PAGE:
Beyond the Palin
Perlstein, Rick, Newsweek
Byline: Rick Perlstein; Perlstein is the author of Nixonland: The Rise of a President and the Fracturing of America.
Why the GOP is falling out of love with gun-toting, churchgoing, working-class whites.
The conservative opinion elite is divided--irreconcilably so--about Sarah Palin's decision to quit the Alaska governorship. One faction says good riddance: The Washington Post's Charles Krauthammer had already judged her unfit for national office 24 hours before her announcement, and The New York Times's Ross Douthat now refers to her "brief sojourn on the national stage" in the past tense. On the other side, the Post's William Kristol called Palin's quitting a "high-risk move" designed to catapult her to greater public prominence. Taking the longer view, though, the clash is symptomatic of the deepest strategic debate in Republican circles since the disciples of the Reagan revolution captured Congress in 1994.
For decades it has remained a Republican article of faith: white, lower-middle-class, "heartland" masses, fundamentally socially conservative, were an inexhaustible electoral resource. So much so that Bill Clinton made re-earning their trust--he called them the Americans who "worked hard and played by the rules"--the central challenge in rebuilding Democratic fortunes in the 1990s. And in 2008 the somewhat aristocratic John McCain seemed to regard bringing these folks back into the Republican fold so imperative that he was moved to make the election's most exciting strategic move: drafting churchgoing, gun-toting unknown Sarah Palin onto the GOP ticket.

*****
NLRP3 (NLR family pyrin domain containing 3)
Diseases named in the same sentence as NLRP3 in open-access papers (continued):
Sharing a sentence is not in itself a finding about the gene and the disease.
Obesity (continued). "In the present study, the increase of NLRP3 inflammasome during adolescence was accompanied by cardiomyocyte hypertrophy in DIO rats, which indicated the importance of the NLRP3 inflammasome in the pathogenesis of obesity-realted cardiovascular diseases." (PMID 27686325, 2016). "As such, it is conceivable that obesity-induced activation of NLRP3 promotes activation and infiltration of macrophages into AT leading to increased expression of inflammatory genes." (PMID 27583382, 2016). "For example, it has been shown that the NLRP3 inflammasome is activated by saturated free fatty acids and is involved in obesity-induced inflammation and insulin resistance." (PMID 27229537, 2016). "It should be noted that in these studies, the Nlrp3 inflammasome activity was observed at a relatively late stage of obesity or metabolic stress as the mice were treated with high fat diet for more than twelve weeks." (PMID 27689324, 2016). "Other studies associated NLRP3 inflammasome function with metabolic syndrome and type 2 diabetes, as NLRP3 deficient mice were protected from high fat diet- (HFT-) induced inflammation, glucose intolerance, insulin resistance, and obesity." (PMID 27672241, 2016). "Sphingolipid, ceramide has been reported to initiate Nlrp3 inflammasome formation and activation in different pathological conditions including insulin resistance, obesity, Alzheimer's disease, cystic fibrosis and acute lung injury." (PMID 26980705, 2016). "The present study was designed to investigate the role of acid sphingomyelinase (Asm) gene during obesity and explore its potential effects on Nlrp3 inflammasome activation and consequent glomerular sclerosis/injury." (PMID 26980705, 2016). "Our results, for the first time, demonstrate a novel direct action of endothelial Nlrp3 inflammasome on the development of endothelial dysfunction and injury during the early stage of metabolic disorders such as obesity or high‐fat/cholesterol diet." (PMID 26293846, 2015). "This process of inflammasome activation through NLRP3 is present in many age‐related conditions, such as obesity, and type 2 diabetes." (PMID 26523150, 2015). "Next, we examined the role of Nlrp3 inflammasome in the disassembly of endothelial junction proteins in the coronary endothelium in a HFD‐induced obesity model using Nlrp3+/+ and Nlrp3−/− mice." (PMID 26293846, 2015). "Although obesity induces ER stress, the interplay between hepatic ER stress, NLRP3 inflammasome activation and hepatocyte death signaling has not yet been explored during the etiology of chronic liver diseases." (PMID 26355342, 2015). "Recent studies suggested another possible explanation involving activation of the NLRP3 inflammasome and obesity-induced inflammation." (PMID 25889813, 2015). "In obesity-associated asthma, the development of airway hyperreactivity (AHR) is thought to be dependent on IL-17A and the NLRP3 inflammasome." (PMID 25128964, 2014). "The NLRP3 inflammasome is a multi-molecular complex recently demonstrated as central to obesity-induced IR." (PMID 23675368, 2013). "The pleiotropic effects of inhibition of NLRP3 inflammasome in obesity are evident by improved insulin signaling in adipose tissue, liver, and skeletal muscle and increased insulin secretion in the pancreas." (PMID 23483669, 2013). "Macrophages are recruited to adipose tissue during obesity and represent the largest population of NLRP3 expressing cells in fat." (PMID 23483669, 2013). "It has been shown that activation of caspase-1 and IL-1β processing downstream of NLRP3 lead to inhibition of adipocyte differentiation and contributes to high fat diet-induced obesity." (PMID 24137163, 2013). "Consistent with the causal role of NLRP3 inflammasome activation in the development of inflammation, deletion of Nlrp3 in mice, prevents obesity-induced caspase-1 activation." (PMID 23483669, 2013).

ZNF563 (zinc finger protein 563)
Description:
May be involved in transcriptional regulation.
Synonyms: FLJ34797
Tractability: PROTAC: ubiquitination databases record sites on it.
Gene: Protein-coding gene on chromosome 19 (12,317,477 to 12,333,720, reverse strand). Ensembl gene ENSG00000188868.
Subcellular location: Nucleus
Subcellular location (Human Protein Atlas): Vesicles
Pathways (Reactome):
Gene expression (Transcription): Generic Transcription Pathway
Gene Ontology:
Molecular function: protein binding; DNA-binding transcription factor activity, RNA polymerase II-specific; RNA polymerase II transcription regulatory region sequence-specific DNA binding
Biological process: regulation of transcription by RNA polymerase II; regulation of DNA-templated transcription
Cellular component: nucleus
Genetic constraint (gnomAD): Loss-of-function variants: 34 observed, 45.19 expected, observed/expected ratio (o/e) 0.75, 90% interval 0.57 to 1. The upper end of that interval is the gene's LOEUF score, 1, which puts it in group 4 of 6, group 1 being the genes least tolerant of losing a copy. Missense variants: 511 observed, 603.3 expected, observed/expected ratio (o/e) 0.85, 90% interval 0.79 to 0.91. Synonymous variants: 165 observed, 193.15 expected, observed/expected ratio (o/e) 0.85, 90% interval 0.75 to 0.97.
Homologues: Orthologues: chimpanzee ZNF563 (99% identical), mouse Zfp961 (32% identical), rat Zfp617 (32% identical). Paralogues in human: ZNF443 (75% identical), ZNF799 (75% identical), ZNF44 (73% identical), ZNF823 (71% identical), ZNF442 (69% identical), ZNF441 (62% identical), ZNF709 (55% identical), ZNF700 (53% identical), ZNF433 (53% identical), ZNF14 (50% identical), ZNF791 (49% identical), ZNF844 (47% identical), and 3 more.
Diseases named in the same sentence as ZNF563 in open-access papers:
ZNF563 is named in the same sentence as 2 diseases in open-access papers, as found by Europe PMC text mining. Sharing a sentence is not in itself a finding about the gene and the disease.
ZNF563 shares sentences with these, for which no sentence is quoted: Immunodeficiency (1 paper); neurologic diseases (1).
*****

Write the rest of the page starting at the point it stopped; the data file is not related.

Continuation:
But beneath the surface, some Republicans have been chafing at the ideological wages of right-wing populism. In intel-lectual circles, writers like David Brooks and Richard Brookhiser have argued for a conservatism inspired by Alexander Hamilton, the least democratic of the Founding Fathers, over one spiritually rooted in Thomas Jefferson, the most democratic. After Barack Obama's victory, you heard thinkers like author and federal judge Richard Posner lamenting on his blog that "the face of the Republican Party had become Sarah Palin and Joe the Plumber. Conservative intellectuals had no party."
Such discomfort has been dormant for some time. Under the influence of philosophical gurus like Leo Strauss and Irving Kristol, the sotto voce tradition arose of flattering the sort of voter who drove a pickup truck even if he wasn't the sort you might want to socialize with. (Take, for example, "jes' folks" Mark Sanford of South Carolina. Long before his jet?-setting affair, after all, he met the jet-setting, Georgetown-educated Yankee investment banker who became Mrs. Sanford at a Hamptons beach party.) But Palin has raised the "class" question publicly among conservatives as seldom before.
Michael Barone, writing in March on U.S. News's Thomas Jefferson Street blog, noted that the electorate's portion of "under-30 downscale whites" has been stagnating, while the participation of both young upscale whites and African?-Americans generally has spiked upward. The pool is shrinking; thus he thinks Republicans should now focus on wooing upscale whites, banking on their disenchantment with Obama's moves to fix the economy. Author and former Bush speechwriter David Frum recently made the argument, on the occasion of the split between Palin's single 18-year-old daughter, Bristol, and the 19-year-old father of her child, that "it is marriage that creates culturally conservative voters--and young downscale Americans are not getting married. When they do marry, they do not stay married: While divorce rates among the college educated have declined sharply since the 1970s, divorce rates among high school graduates remain ominously high." In a much-discussed blog post titled "Bristol's Myth," Frum cited statistics showing that white women without a college degree are far more likely to have a child out of wedlock than their -college-educated counterparts. …